Research in Real Life: Two Wisconsin Teachers to Cruise Lake Ontario

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Two Wisconsin teachers will join a dozen others from around the Great Lakes on a week-long research cruise on Lake Ontario with scientists. Aboard the Environmental Protection Agency’s R/V Lake Guardian for a Shipboard Science Workshop hosted by the Center for Great Lakes Literacy, the teachers will learn the techniques scientists use to study large lakes.

The research cruise departs from Buffalo, New York, on July 9, ending in Youngstown, New York, on July 15, with stops in ports along the way to learn about the ecology, history and economy of the lake.

The teachers are Carly Ziegler, a science curriculum developer for Isthmus Montessori Academy Public in Madison, and Zachary Rozmiarek, a fifth-grade teacher at River Crest Elementary School in Hudson. They will live and work alongside Great Lakes scientists to collect zooplankton, phytoplankton and bottom-dwelling organisms in addition to taking water samples and testing them.

The teachers plan to bring their new knowledge back to their classrooms and school districts.

“I’m interested in learning what the focus of research on the Great Lakes is right now and how I can take that research and bring it into my classroom in a way that’s exciting and engaging for my students – what questions do they have that we can work on answering?” said Ziegler. “The beautiful thing about lake science is, all you need to do is be by a lake and you can do it. There are so many questions we can ask about how humans impact our lakes, about the resiliency of lake ecosystems, and their future and their past. It’s pretty easy to engage kids in lake science.”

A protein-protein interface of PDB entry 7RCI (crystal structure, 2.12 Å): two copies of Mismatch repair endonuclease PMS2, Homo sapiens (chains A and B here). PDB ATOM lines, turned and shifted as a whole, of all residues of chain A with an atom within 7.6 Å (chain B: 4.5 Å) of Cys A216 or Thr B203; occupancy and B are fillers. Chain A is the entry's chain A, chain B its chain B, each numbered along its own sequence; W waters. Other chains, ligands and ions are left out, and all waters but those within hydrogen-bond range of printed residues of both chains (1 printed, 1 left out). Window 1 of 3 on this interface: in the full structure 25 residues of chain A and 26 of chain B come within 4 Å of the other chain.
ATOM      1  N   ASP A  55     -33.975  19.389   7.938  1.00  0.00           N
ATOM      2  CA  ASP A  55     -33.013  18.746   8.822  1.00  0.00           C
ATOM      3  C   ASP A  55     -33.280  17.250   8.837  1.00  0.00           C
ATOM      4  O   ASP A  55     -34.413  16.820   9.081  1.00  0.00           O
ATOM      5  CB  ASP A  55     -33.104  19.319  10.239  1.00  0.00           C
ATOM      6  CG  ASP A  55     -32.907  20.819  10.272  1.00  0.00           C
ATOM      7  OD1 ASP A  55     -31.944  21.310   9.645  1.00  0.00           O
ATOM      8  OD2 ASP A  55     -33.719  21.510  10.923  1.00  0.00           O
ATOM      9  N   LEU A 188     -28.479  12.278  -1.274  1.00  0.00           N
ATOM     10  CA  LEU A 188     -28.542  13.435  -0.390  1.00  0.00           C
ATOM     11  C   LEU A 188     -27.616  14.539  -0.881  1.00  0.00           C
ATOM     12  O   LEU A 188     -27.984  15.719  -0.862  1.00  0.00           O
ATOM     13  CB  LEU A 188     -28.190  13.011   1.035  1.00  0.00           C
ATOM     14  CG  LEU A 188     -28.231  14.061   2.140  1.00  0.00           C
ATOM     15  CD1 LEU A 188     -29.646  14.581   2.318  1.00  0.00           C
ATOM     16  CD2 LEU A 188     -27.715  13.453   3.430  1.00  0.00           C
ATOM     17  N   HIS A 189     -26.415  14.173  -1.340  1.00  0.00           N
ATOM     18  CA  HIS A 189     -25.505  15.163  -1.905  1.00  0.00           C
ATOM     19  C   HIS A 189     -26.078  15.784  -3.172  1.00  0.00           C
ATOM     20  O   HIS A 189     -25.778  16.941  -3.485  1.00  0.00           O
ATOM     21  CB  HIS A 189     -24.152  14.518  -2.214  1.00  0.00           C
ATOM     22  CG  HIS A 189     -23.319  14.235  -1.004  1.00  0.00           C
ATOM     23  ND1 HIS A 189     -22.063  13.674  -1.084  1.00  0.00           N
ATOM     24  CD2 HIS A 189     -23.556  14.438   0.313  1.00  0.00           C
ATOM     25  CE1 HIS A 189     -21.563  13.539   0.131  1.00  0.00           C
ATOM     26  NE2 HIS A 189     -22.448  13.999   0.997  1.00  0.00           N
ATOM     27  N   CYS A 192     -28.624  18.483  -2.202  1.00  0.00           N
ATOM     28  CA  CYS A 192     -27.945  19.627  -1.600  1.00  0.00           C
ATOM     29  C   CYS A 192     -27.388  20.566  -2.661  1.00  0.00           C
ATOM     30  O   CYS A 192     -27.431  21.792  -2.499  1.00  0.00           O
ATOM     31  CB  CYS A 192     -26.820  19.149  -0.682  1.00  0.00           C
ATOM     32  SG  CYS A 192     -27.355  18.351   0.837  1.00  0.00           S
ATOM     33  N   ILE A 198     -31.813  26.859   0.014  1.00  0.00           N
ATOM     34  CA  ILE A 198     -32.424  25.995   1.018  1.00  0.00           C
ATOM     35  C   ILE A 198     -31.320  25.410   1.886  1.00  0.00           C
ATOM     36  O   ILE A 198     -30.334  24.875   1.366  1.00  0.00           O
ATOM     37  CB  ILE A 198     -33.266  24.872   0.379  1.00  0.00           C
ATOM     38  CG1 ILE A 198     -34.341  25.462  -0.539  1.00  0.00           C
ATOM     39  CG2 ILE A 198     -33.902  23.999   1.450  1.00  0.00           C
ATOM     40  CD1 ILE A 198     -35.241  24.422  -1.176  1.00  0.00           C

Rozmiarek, a former interpretive ranger for the National Park Service in the Apostle Islands National Lakeshore, is planning to combine his previous field experience with the cruise experience to help his students next year.

“The opportunity to travel and meet other teachers and collaborate with them, doing something that’s environmentally based, as well, really got me interested in the cruise,” Rozmiarek said. “I think a big thing is just sharing the hands-on experience that I’ll be getting, like working with the park service, with my students. I’ll be pulling my experiences into my lessons.”

Rozmiarek says his school has run a program in the past where the children raise trout in tanks in the classroom and then release the fish into a local river at the end of the school year. Several issues kept the program from happening this year, but he hopes they will be able to raise trout next year. “A lot of the things we’ll be using during this workshop sounds like they could relate nicely to what we will teach about the trout,” Rozmiarek said.

Both teachers are looking forward to connecting with other teachers during the cruise, which caters to fourth- through twelfth-grade teachers and informal educators throughout the Great Lakes.

“I’m excited to connect with educators who clearly believe that science is more than a collection of facts and ideas,” said Ziegler. “Being around science teachers whose focus is the next generation science standards . . . I’m excited to hear about what they’re doing and what cool ideas I can borrow or build off of, and how we can build a professional community around real science and education.”

The Shipboard Science Workshop is coordinated by the Great Lakes Sea Grant Network and the U.S. Environmental Protection Agency’s Great Lakes National Program Office. Funding comes from the Great Lakes Restoration Initiative.

To follow the teachers during their cruise, access the 2018 Lake Ontario Shipboard Science blog posts on the Center for Great Lakes Literacy site.